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<math>= \frac {21} {50}P(1) + \frac {126} {625}\left(\frac {41} {36}P(1)\right) + \frac {189} {625}\left(\frac {1} {2}\right)</math> | <math>= \frac {21} {50}P(1) + \frac {126} {625}\left(\frac {41} {36}P(1)\right) + \frac {189} {625}\left(\frac {1} {2}\right)</math> | ||
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Hence, <math>P(1) = \frac {525} {1250}P(1) + \frac {287} {1250}P(1) + \frac {189} {1250}</math> | Hence, <math>P(1) = \frac {525} {1250}P(1) + \frac {287} {1250}P(1) + \frac {189} {1250}</math> | ||
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<math>\Rightarrow P(1) - \frac {812} {1250}P(1) = \frac {189} {1250} \Rightarrow P(1) = \frac {189} {438}</math> | <math>\Rightarrow P(1) - \frac {812} {1250}P(1) = \frac {189} {1250} \Rightarrow P(1) = \frac {189} {438}</math> | ||
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<math>= \boxed{\frac {63} {146}\, (C)}</math> | <math>= \boxed{\frac {63} {146}\, (C)}</math> | ||
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Or set <math>P(1)=a,P(2)=b,P(3)=c,P(4)=d,P(5)=e=1/2</math>: | Or set <math>P(1)=a,P(2)=b,P(3)=c,P(4)=d,P(5)=e=1/2</math>: | ||
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Since <math>e=\frac{1}{2}</math>, <math>\frac{73a}{63}=\frac{1}{2}\implies a=\boxed{\textbf{(C) }\frac{63}{146}}</math>. | Since <math>e=\frac{1}{2}</math>, <math>\frac{73a}{63}=\frac{1}{2}\implies a=\boxed{\textbf{(C) }\frac{63}{146}}</math>. | ||
− | ==Solution 2== | + | === Solution 2 === |
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Notice that the probabilities are symmetrical around the fifth lily pad. If the frog is on the fifth lily pad, there is a <math>\frac{1}{2}</math> chance that it escapes and a <math>\frac{1}{2}</math> that it gets eaten. Now, let <math>P_k</math> represent the probability that the frog escapes if it is currently on pad <math>k</math>. We get the following system of <math>5</math> equations: | Notice that the probabilities are symmetrical around the fifth lily pad. If the frog is on the fifth lily pad, there is a <math>\frac{1}{2}</math> chance that it escapes and a <math>\frac{1}{2}</math> that it gets eaten. Now, let <math>P_k</math> represent the probability that the frog escapes if it is currently on pad <math>k</math>. We get the following system of <math>5</math> equations: | ||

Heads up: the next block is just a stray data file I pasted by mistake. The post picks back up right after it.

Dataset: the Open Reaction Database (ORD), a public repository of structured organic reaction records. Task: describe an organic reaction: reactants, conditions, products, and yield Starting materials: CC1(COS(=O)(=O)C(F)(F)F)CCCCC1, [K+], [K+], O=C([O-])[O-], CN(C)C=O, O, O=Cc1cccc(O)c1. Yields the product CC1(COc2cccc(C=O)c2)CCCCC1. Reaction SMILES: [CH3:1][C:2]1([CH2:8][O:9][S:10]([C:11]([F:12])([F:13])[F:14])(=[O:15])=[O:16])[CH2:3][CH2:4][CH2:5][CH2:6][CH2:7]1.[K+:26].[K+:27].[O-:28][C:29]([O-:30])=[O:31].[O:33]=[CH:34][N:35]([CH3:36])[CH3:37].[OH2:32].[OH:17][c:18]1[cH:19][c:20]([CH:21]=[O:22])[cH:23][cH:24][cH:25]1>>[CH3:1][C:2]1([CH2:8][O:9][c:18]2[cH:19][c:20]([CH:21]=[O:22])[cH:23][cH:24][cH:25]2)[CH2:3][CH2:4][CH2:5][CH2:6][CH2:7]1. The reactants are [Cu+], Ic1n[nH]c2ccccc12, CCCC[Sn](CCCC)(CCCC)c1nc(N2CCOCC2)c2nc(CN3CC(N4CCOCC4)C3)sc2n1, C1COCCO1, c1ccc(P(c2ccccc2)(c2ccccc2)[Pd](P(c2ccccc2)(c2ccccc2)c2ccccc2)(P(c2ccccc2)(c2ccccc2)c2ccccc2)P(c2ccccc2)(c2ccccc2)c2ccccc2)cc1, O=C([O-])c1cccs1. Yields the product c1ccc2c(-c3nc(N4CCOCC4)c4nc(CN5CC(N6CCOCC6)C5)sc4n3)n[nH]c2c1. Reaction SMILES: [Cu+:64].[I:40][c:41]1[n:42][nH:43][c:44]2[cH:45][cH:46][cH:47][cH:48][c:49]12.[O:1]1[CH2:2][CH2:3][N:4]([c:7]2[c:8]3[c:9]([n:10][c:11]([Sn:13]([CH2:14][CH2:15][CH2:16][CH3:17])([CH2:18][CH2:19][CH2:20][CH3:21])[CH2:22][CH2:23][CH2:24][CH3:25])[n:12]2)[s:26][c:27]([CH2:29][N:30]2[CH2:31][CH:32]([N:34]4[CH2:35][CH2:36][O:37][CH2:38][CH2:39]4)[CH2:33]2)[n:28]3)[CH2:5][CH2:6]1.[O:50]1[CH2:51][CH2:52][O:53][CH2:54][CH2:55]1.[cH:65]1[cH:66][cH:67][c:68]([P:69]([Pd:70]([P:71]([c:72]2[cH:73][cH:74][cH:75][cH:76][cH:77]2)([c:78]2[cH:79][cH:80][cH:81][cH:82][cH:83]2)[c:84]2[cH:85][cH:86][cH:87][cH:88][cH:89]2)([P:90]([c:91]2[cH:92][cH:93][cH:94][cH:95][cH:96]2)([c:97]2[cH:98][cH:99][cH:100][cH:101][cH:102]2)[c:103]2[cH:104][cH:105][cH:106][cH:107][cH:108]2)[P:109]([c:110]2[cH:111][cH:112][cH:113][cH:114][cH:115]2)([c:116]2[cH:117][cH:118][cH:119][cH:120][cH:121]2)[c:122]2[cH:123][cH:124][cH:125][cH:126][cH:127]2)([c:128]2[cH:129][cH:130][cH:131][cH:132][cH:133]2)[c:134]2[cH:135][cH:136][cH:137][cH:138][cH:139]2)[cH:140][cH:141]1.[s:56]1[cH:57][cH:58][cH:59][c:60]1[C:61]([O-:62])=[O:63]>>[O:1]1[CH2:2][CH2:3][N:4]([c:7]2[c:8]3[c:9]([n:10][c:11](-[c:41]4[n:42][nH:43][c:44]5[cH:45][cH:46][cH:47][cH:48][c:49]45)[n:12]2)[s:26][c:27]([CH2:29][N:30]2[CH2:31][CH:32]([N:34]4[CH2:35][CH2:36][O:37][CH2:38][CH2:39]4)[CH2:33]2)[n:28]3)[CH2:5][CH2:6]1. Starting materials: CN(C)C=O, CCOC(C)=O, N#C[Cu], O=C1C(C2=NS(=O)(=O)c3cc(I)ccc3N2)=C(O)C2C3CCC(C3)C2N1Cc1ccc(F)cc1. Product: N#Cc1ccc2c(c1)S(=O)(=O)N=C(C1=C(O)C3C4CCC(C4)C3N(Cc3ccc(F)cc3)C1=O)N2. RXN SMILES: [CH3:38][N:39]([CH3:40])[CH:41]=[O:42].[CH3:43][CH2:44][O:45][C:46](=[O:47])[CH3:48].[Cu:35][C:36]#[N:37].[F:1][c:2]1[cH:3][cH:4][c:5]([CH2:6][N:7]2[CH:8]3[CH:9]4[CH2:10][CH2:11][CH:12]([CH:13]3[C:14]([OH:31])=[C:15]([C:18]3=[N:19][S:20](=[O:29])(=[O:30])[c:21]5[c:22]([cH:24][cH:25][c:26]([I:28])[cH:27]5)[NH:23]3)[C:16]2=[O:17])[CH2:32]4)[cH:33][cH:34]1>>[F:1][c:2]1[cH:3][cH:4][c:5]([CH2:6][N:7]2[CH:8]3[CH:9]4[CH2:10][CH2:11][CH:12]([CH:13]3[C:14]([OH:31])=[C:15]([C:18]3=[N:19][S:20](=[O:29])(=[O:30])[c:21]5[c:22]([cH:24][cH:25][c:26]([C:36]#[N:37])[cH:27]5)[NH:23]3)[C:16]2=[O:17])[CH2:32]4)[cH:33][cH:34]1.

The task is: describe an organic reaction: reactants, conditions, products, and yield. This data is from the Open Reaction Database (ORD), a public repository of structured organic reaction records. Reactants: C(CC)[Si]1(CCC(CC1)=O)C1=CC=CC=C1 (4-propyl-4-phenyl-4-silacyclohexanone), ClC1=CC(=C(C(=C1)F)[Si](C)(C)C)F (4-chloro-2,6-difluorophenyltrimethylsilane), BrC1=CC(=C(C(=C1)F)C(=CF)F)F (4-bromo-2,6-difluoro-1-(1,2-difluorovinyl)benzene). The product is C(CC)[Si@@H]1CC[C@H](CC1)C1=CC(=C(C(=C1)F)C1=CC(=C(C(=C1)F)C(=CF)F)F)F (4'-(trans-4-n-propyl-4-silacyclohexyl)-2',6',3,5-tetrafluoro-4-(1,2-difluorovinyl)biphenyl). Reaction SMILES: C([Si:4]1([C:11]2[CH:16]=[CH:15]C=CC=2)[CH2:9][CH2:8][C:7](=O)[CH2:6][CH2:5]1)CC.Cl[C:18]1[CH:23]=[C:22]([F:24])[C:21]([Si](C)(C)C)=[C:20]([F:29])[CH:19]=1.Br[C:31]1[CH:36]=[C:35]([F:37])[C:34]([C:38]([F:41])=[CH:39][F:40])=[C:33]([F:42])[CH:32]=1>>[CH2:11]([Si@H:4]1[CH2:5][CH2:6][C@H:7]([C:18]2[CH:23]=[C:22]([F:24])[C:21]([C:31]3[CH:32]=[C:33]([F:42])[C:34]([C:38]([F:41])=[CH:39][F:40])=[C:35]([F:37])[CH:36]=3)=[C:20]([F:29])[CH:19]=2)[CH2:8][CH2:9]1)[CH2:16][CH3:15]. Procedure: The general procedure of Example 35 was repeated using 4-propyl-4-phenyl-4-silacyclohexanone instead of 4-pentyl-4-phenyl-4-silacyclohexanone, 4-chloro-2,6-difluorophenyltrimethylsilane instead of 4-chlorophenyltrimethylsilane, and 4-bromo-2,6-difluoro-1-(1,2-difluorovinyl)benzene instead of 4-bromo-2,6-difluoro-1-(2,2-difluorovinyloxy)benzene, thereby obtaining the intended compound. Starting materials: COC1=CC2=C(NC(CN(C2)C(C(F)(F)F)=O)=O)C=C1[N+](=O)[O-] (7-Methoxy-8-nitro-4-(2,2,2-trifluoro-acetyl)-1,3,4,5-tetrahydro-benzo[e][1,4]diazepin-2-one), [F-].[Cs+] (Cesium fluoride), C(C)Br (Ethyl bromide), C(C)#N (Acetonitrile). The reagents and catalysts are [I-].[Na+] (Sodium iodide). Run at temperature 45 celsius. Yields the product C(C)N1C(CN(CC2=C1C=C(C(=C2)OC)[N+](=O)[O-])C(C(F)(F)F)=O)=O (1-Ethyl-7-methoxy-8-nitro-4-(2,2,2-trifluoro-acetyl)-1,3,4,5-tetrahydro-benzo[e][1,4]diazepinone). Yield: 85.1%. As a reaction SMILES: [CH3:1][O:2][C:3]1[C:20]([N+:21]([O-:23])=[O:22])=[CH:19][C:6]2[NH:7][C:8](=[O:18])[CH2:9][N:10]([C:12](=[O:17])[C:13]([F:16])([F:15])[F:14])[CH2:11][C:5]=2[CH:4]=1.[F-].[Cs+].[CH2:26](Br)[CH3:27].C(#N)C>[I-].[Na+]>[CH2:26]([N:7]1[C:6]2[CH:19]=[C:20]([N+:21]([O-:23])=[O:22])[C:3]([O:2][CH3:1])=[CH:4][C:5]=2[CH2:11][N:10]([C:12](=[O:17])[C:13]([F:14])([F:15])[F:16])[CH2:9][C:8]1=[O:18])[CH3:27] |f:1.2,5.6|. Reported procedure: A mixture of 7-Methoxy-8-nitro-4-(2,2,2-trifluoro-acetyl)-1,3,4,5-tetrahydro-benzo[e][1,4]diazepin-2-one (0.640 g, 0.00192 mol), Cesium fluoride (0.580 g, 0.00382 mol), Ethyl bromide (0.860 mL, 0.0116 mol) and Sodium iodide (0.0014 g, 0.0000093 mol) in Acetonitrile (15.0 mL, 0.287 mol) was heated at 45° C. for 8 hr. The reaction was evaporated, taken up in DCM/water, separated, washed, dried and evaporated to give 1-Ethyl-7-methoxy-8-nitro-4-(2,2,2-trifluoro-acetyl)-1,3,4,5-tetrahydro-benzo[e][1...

<cmath>P_1=\frac{9}{10}\cdot P_2</cmath> | <cmath>P_1=\frac{9}{10}\cdot P_2</cmath> | ||
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<cmath>P_5=\frac{5}{10}</cmath> | <cmath>P_5=\frac{5}{10}</cmath> | ||
We want to find <math>P_1</math>, since the frog starts at pad <math>1</math>. Solving the above system yields <math>P_1=\frac{63}{146}</math>, so the answer is <math>\boxed{(C)}</math>. | We want to find <math>P_1</math>, since the frog starts at pad <math>1</math>. Solving the above system yields <math>P_1=\frac{63}{146}</math>, so the answer is <math>\boxed{(C)}</math>. | ||